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A year ago, we wrote about a situation in which a family was turned in to the Department of Social Services. In that case, the family notified the school district of their intent to homeschool, and the school district reported neglect.
DSS investigated the allegations and ruled that they were "founded," which means officials felt there was enough evidence to support claims of child abuse or neglect. Such a ruling doesn't necessarily mean that charges will be filed, but it is recorded on a registry and DSS can take further action.
At that point, the district approved the family's educational plan, and Home School Legal Defense Association appealed the finding that child neglect was founded.
We waited 30 months for a hearing on the appeal. After the hearing it only took 48 hours for DSS to reverse their finding. They did not even wait for the ruling of the hearing officer.
In an eerily similar case in Cambridge, the Monahan family (not their real name) recently was confronted by a DSS official who demanded entry into the home. HSLDA refused, citing the previous case.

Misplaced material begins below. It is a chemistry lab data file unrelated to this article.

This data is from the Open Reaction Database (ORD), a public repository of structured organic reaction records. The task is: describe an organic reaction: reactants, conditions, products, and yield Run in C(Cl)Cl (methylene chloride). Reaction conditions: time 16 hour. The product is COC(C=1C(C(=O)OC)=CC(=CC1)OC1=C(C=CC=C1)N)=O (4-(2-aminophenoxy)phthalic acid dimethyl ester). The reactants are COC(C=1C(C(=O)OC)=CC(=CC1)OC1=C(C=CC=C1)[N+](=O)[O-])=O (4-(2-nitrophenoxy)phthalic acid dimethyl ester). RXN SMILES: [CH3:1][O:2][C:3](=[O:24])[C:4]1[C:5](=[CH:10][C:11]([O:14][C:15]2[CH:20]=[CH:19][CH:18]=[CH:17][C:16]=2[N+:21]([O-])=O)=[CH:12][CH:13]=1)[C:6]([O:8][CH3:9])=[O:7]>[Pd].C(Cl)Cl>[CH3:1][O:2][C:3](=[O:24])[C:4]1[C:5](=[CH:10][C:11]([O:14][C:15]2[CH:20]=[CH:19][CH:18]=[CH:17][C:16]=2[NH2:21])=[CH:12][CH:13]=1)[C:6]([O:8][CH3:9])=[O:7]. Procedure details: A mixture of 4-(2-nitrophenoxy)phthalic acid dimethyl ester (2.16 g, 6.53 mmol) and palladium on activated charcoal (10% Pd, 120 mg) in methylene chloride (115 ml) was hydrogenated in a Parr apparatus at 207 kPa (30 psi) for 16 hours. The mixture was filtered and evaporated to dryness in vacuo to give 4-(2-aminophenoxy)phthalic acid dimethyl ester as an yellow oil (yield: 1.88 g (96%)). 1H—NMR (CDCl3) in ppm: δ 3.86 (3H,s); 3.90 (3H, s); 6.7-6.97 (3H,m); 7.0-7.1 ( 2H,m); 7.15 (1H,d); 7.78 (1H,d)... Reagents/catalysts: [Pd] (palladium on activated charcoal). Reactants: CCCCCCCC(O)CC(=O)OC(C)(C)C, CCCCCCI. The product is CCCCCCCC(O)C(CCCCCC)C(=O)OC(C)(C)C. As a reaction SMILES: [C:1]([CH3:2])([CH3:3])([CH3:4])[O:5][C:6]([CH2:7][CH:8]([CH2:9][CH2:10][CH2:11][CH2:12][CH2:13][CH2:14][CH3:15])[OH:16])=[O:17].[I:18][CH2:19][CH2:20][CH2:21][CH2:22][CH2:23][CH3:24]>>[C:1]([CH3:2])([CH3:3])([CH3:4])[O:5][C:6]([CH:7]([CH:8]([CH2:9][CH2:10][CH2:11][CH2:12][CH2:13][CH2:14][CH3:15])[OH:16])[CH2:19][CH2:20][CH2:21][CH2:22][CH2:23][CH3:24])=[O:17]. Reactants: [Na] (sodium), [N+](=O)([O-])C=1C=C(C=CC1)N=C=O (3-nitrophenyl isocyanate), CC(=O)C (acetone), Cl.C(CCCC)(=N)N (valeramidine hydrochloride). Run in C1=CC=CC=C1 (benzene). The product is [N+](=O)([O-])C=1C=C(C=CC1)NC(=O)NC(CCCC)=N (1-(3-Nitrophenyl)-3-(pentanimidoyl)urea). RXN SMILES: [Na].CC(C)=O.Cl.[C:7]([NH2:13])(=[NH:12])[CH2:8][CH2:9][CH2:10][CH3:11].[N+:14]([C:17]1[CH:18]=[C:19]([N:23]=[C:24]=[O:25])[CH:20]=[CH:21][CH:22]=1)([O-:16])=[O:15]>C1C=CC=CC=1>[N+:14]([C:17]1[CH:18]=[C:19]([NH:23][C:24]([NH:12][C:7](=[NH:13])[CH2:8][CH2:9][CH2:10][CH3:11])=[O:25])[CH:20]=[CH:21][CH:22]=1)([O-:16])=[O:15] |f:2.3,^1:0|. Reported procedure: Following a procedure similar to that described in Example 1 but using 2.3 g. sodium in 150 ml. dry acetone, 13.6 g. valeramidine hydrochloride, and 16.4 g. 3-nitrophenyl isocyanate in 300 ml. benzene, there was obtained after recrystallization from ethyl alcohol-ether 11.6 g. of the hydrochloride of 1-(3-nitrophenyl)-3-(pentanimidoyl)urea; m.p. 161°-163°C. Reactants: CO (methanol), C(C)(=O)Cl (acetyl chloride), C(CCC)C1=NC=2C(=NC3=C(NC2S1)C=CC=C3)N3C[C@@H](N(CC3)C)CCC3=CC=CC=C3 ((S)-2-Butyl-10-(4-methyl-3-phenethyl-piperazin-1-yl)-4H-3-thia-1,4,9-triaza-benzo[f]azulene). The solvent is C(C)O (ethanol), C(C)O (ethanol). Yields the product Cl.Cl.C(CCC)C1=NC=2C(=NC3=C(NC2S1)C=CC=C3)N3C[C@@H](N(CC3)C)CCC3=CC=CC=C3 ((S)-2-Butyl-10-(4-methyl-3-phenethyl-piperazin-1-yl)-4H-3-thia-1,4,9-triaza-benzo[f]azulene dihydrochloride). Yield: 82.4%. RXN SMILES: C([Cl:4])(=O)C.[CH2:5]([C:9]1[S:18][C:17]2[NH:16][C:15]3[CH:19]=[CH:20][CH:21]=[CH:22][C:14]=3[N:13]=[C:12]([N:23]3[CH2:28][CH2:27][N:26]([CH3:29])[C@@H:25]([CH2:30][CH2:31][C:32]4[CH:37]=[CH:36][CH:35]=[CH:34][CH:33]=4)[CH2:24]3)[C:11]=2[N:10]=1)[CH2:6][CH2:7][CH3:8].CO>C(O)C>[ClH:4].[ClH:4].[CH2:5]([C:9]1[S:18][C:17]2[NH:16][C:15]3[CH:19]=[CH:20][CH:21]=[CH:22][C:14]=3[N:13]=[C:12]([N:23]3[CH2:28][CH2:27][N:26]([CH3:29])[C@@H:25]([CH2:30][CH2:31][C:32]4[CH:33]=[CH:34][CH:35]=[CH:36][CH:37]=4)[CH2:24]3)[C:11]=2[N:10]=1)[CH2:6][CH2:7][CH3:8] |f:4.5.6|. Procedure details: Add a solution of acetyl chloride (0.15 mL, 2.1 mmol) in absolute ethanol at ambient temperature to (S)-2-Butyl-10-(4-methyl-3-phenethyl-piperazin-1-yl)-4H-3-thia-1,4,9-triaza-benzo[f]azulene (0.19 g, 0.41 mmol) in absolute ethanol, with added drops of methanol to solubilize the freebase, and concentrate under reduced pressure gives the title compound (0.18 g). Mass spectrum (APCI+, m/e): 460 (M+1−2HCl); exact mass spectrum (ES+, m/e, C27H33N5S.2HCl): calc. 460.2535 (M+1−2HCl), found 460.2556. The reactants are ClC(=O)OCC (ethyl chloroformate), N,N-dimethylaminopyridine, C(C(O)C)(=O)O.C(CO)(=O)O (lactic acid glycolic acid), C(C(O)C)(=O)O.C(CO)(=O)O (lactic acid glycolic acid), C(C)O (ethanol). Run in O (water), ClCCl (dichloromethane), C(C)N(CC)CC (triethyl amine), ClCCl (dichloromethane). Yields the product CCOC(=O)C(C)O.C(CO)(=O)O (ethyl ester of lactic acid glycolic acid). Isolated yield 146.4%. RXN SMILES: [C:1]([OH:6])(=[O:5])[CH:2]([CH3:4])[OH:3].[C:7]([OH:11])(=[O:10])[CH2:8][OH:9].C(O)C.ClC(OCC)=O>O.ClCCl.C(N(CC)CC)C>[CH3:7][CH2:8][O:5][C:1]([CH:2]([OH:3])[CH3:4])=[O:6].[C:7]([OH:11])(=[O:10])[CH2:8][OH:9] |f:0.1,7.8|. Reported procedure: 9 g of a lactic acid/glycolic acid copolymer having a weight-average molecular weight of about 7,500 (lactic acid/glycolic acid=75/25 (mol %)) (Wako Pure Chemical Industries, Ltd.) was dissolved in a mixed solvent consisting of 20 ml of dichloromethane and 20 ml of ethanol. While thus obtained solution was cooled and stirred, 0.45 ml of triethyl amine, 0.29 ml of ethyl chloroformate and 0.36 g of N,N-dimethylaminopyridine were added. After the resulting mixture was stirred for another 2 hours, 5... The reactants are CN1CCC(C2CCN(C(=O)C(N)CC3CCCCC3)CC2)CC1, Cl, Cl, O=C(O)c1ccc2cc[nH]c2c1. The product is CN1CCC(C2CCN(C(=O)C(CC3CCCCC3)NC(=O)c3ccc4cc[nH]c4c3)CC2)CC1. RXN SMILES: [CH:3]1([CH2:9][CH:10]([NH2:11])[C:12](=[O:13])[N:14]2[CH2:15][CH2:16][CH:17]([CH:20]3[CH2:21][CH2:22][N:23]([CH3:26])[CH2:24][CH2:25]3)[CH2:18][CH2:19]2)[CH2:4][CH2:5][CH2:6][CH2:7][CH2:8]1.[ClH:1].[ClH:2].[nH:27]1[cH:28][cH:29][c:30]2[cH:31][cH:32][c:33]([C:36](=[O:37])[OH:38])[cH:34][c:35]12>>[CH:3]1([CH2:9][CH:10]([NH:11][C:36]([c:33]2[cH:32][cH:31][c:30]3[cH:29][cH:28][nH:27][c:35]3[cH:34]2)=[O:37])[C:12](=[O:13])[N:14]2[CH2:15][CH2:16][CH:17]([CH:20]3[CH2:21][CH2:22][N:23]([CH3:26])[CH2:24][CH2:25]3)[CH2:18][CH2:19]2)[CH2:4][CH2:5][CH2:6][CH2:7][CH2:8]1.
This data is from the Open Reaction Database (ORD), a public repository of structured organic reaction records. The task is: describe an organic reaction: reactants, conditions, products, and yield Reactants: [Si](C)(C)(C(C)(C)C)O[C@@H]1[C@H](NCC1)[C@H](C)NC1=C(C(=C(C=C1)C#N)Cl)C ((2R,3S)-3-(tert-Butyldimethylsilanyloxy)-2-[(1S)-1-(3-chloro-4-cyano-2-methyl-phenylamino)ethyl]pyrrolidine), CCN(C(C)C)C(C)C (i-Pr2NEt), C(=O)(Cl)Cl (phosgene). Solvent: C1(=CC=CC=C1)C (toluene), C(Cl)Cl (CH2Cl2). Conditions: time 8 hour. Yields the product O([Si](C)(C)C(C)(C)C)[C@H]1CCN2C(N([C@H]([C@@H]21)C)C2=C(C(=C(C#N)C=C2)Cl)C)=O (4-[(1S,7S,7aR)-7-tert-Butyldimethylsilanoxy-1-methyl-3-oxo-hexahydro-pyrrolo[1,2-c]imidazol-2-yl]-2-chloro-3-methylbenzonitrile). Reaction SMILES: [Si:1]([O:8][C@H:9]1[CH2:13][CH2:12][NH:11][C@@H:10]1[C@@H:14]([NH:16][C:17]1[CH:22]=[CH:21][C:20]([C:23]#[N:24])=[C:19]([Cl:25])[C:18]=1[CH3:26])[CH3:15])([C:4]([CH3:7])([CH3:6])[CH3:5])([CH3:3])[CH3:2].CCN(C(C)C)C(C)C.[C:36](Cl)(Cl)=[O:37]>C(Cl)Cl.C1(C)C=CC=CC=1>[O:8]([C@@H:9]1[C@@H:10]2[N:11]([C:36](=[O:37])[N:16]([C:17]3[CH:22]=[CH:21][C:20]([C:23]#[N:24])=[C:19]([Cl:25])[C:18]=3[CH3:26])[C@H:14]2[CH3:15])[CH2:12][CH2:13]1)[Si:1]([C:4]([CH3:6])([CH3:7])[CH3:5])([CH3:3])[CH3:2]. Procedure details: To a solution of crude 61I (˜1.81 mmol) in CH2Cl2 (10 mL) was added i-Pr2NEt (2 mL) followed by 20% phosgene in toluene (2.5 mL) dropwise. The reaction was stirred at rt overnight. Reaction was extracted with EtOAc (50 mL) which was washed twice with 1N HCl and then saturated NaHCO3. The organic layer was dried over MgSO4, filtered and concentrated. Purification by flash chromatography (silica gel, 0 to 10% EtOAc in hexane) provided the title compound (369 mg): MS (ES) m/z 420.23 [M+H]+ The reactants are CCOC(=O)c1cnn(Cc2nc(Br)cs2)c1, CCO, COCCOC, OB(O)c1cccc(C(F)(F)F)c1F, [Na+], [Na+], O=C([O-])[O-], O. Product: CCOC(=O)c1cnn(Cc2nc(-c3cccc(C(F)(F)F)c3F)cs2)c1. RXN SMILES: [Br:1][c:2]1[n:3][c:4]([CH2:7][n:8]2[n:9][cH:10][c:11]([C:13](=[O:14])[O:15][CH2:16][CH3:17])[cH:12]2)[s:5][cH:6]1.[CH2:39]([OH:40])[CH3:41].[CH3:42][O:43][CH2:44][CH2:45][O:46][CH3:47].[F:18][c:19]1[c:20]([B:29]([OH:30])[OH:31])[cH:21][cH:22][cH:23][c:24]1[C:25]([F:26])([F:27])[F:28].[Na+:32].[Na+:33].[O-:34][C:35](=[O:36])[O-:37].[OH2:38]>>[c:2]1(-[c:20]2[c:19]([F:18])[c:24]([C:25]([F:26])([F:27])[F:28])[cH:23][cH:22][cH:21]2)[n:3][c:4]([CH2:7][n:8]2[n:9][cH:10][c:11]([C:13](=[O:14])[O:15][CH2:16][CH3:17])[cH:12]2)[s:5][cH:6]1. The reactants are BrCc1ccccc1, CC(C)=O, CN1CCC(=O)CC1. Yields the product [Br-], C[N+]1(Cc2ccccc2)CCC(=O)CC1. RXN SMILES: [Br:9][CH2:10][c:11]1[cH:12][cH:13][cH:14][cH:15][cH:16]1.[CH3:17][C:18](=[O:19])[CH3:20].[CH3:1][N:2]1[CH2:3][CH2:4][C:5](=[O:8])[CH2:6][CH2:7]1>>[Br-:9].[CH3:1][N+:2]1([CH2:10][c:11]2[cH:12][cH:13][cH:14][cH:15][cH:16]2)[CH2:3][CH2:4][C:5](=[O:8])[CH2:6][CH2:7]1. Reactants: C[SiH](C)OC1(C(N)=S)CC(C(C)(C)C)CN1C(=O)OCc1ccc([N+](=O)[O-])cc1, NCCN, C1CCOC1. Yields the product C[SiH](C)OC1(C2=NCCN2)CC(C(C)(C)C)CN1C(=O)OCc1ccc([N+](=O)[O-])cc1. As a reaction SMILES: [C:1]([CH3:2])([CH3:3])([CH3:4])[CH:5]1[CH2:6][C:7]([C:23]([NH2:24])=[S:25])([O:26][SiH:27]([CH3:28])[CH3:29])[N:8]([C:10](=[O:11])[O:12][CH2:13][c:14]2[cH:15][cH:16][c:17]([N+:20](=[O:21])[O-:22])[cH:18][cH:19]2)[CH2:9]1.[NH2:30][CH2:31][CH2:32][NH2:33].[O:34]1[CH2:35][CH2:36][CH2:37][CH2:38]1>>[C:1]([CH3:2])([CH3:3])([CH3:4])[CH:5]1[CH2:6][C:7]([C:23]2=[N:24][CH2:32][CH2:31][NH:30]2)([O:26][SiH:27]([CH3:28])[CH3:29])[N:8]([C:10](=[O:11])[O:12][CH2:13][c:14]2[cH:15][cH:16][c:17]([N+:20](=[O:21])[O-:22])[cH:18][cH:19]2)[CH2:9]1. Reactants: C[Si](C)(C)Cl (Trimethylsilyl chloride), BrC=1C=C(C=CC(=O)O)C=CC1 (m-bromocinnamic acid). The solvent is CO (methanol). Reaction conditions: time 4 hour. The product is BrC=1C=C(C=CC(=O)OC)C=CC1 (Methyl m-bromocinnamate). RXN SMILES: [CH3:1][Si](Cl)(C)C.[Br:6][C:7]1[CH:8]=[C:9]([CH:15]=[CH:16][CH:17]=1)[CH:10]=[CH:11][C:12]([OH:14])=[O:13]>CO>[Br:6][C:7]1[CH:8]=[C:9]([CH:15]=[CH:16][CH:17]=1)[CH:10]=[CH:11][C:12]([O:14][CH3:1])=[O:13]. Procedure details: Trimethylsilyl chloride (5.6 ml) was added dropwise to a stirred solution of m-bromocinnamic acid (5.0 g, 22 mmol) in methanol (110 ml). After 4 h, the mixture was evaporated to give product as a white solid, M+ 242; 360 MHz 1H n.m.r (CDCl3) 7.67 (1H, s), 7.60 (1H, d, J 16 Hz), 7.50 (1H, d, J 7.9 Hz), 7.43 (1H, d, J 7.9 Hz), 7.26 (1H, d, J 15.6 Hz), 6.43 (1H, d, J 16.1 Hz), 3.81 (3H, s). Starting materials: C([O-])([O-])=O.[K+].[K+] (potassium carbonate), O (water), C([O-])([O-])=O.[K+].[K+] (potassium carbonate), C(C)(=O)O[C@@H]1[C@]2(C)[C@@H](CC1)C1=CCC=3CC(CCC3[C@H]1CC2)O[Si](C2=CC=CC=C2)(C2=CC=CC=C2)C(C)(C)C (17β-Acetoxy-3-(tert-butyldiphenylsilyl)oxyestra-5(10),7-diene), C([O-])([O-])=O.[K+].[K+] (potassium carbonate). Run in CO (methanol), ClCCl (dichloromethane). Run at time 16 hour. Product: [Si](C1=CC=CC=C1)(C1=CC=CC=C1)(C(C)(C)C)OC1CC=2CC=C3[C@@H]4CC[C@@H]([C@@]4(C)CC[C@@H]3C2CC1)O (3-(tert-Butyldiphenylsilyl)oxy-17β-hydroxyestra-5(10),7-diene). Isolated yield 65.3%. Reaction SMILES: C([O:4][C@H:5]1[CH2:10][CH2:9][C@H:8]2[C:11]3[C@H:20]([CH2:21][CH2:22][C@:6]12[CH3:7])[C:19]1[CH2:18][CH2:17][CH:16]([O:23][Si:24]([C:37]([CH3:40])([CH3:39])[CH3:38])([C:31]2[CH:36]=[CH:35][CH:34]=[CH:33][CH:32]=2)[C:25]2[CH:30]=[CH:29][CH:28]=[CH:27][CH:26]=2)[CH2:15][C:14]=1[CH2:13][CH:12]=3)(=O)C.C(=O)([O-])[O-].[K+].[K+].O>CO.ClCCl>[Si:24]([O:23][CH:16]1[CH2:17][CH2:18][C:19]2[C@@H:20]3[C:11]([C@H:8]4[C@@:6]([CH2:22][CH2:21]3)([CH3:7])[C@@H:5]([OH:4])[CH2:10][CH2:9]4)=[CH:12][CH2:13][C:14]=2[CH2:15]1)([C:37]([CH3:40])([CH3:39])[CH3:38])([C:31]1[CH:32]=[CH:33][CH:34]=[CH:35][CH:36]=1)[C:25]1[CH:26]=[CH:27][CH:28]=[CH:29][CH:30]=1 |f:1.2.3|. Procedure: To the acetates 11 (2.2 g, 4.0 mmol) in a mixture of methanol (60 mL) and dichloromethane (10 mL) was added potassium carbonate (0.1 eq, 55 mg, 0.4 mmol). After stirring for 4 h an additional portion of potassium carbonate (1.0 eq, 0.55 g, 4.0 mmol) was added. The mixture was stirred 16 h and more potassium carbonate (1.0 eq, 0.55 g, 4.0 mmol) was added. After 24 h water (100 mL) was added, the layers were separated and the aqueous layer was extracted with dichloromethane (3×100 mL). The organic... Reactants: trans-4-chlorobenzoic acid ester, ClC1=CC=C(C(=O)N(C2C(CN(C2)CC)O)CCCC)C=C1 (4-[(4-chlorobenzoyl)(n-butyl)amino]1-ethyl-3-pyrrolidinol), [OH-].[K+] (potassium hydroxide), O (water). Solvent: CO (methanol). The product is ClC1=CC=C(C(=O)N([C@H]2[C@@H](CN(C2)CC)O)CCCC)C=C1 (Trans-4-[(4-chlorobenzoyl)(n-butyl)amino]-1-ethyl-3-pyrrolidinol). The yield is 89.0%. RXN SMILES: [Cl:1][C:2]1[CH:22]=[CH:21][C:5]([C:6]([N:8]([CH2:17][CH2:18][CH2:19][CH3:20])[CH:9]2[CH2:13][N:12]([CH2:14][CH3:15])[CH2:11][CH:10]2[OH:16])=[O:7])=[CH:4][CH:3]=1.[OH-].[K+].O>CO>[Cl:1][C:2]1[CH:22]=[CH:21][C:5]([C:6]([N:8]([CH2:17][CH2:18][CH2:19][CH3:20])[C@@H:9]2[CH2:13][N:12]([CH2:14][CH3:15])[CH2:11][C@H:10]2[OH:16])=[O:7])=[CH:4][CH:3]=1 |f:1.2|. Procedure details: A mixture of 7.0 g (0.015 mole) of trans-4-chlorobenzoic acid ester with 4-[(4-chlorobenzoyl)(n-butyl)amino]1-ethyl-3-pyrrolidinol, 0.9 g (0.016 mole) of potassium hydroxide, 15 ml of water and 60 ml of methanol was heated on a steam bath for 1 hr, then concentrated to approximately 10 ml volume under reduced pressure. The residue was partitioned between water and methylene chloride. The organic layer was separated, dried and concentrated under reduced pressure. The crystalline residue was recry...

DSS called HSLDA to discuss the situation, and we responded by requesting an internal review of the matter. It appears the DSS has learned its lesson from last year! DSS has closed the case, explaining to the family, "We have received notification that your son is currently enrolled in home-based schooling."
The willingness of freedom-loving families to stand up for their right to homeschool is paying off. The Department of Social Services has taken a huge step towards recognizing the right of parents to educate their children at home!
| Other Resources|
Heath Case, April 2005: Is Unapproved Home Education 'Neglect?
Monahan Case, January 2006: Is Homeschooling Neglect?